It is my considered submission that CEOs worldwide, and in Israel in particular, are actually underpaid. Inasmuch as they create extensive employment, massive profits and significant taxes, they earn far less than people who are in sports and entertainment, for example.  Hollywood actor Tom Cruise and football players Cristiano Ronaldo and Lionel Messi are paid far more than some of the CEOs in the banking sector.

Having said this, I will concede that there are a few instances where the CEOs’ remuneration did not match their value creation.  It cannot be justifiable for the CEO to receive a huge bonus when the company is not growing or making profit. What is even worse, companies like Enron and WordCom that were on the verge of bankruptcy blatantly paid their executives extensive remuneration packages which can be considered not only unethical but also criminal.

I have always agitated for ordinary workers in agriculture, mining, manufacturing and other relevant sectors to be paid per units produced.  This principle should also be applicable to the CEOs; the better the company performs, the better the CEO’s pay.  My first advice is that Israel’s executives should take heed of what the South African based former CEO of Naspers (now Chairman), Koos Bekker was paid. Bekker’s biographer, Anton Harber, wrote: “He got no salary, no bonus, no car scheme, no pension fund, no medical aid, and no golden handshake”.  Naspers was also at liberty to expel Bekker on the spot without giving any reason or compensation. Bekker only received share options and this enabled him to intertwine his interests with the success and performance of the company. Interestingly, Bekker was fairly remunerated through the share options to the extent that when he vacated the CEO’s position and sold some of his share options, he received a payout of more than $1 billion. Did the shareholders complain? The answer is ‘no’, because in the process of creating value for them, he amassed extensive wealth for himself.  It is my recommendation that Israeli CEOs should adopt the Bekker model. This would enable them to operate like genuine corporate entrepreneurs.  Other than yielding fair compensation for them, it would go a long way towards eradicating the clamour about bank executive pay.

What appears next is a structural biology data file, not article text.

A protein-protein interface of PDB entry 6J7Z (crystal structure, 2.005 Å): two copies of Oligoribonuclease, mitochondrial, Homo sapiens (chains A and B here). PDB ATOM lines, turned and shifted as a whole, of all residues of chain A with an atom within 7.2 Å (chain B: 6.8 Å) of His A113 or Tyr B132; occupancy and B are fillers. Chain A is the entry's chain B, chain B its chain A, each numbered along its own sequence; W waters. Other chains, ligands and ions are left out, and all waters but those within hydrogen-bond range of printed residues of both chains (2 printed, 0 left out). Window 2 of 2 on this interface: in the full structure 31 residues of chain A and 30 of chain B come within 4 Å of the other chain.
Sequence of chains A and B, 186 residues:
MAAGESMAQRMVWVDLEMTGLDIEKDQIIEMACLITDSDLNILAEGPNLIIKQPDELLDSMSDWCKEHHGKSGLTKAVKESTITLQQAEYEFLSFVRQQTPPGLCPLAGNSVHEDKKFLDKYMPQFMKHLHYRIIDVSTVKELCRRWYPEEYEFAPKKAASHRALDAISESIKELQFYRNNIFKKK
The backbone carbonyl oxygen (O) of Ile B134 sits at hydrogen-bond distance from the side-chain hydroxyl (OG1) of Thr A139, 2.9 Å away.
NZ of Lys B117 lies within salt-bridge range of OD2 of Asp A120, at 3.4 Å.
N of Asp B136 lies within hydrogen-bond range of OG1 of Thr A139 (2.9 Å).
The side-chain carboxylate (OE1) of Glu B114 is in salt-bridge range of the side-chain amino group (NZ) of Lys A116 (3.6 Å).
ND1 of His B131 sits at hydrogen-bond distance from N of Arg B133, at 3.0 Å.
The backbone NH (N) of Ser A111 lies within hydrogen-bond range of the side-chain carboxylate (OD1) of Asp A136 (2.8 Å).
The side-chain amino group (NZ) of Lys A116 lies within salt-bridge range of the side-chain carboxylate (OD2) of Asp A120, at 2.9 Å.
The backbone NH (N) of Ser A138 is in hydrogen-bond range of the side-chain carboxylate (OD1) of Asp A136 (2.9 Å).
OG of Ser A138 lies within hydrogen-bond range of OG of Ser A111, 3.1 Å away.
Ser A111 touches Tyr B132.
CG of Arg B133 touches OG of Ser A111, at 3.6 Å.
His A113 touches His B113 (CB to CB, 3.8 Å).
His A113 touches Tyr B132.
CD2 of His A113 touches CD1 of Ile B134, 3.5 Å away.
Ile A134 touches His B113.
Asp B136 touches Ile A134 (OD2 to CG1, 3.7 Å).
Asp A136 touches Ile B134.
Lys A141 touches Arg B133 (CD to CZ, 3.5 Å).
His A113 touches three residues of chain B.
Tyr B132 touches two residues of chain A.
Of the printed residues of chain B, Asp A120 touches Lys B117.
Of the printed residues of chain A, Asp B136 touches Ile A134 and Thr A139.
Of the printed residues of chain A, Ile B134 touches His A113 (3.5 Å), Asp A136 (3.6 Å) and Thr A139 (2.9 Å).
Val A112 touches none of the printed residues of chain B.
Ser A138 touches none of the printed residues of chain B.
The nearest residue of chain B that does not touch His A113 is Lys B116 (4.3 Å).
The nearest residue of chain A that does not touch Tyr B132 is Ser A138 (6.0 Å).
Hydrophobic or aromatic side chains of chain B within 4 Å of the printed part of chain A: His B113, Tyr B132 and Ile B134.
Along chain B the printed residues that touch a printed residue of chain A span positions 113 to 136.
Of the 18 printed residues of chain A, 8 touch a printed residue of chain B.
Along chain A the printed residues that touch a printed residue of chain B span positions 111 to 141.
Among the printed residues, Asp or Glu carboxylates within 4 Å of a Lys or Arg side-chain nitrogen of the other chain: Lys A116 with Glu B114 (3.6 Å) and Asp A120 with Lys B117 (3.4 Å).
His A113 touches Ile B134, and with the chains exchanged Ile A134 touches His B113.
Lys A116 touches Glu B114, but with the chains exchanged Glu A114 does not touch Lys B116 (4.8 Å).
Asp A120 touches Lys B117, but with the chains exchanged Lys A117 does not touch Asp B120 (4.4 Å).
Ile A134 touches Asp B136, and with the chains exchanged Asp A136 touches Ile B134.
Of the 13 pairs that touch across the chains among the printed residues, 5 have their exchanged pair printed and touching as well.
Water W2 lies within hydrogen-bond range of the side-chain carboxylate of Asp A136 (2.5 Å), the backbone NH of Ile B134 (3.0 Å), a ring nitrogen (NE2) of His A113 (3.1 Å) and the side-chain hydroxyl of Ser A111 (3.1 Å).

My second advice is that Israel’s executives should mitigate the stiff salary limits that may be imposed by lawmakers and regulators by embarking on self-regulation. This can be achieved by making necessary amendments to the Israel Corporate Governance Code (Goshen Report). Directors and executives in South Africa are pre-empting potential salary limit regulations by working towards the King IV Report on corporate governance which, amongst others, addresses executive pay. The King IV Report places the decision on the executive pay to the companies’ boards of directors. Just like King III, King IV will also operate on the ‘apply or explain’ basis. Companies listed on the Johannesburg Stock Exchange are perceived by foreign institutional investors as being among the best governed globally and thus corporate Israel can learn some lessons from corporate South Africa.

My final word of advice is that, as in South Africa, Israeli lawmakers and regulators should not regulate executive salaries. Of course, politicians and unions in South Africa have expressed their unhappiness regarding what they perceived to be excessive executive salaries, but it seems unlikely that there will be any amendments to the regulations anytime soon. If lawmakers, regulators and executives in Israel implement some of these recommendations, it will go a long way towards improving labour relations and public trust in the banking sector.

Dagada is a South African academic, analyst and consultant. He is on Twitter: @Rabelani_Dagada